Kiese and Tressie both wrote for, to, and about those of us who carry Blackness with us everywhere we go. The thin white woman beside me folds her legs all the way up and gathers her knees to her chest. Her elbow is in my way and it nearly pokes me. “I’m so tiny,” […]
Music Monday, 1/2: Pumarosa, Isaiah Rashad, Hurray For The Riff Raff and Ama Lou
The theme is deep chill for this week’s Music Monday. After the holiday chaos, it’s time for us to take a collective deep breath and simply chill TF out.
This week’s playlist includes amazing tracks by Pumarosa, Isaiah Rashad, Hooray for The Riff Raff and Ama Lou, as well as other incredible songs by A Tribe Called Quest, Jay Electronica, Hector Plimmer with Drahla, Knox Brown and tons more.
Hailing from London, Pumarosa is a five-piece band that knows how to tap into a deep groove and build it up. Described as “industrial spiritual,” that label fits the single “Priestess” perfectly as the song develops a brooding crescendo with the gifted Isabel Munoz-Newsome’s voice ascending above it all.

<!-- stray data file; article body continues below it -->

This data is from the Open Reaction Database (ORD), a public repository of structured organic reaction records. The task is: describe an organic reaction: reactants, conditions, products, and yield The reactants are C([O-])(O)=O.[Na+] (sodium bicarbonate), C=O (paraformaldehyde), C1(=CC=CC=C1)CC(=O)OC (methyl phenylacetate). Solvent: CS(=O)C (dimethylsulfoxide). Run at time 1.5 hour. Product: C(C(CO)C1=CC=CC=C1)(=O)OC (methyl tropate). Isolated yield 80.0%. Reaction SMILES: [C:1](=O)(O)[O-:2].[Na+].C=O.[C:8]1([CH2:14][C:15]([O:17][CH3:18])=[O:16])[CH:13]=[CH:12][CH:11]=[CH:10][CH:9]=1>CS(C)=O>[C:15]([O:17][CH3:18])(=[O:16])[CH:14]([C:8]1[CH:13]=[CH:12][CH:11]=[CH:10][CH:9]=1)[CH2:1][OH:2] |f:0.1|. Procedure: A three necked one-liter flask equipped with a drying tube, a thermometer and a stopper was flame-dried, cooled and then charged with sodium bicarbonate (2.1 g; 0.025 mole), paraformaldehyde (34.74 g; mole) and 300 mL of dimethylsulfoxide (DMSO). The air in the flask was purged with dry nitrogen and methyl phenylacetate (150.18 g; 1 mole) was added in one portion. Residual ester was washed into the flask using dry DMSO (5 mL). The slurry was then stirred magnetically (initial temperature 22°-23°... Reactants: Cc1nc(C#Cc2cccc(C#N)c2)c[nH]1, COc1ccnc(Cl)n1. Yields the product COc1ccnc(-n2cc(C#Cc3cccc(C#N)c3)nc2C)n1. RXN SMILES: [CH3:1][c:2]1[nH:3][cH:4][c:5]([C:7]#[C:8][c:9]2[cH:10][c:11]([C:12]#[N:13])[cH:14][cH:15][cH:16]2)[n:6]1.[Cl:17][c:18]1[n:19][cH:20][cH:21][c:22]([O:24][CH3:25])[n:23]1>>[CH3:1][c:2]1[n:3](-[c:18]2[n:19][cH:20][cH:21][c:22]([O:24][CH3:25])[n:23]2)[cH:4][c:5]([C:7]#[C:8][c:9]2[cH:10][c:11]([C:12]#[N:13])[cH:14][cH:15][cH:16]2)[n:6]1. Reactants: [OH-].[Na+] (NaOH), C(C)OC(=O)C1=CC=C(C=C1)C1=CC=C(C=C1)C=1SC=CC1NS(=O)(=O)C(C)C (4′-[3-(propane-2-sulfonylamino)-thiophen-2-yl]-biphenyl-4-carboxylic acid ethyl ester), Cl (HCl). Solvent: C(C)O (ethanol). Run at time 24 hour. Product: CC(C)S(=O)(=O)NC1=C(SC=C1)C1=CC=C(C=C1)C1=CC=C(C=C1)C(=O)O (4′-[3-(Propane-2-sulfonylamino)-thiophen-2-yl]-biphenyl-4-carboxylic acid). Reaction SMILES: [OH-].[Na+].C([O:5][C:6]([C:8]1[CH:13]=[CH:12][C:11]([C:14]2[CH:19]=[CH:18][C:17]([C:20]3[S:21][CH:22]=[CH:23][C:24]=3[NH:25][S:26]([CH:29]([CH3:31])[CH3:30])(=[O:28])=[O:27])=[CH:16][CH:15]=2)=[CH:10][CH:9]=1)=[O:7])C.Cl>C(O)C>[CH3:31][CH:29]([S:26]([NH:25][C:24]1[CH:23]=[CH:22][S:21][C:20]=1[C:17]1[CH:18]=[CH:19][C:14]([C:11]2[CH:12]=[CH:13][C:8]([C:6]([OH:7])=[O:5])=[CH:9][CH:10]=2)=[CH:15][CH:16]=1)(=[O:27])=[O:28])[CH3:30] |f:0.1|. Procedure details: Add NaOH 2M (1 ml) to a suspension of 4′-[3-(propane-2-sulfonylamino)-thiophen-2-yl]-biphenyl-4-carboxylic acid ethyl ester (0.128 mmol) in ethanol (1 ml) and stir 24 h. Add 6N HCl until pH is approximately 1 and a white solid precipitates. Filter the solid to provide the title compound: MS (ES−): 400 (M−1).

Isaiah Rashad, who hails from Chattanooga, Tennessee, began rapping in tenth grade and used laptops to record record the music he and his friends made. As a child, he had briefly planned to become a preacher, but fell in love with music after his brother loaned OutKast’s ATLiens to him. The artist, singer, songwriter and producer is a founding member of the Chattanooga hip-hop collective The House, as well as a member of the Chicago collective The Village.
Hooray For The Riff Raff
Hooray For The Riff Raff takes us into deep political waters with the song “Rican Beach.” It’s a desperately important protest song written by Amanda Segarra, a songwriter of Boricua descent. The New Orleans, Louisiana-based band has taken American folk/blues in new, modern-sounding directions while addressing key issues that will continue to come into play over the next four years.
London, England-based 18-year-old Ama Lou makes powerful music that is not afraid of political real talk. The classically trained Lou cites diverse influences including Dolly Parton, Gil Scott-Heron and Hannah Montana. Lou’s voice is smooth and timeless, but the product is very much of the moment.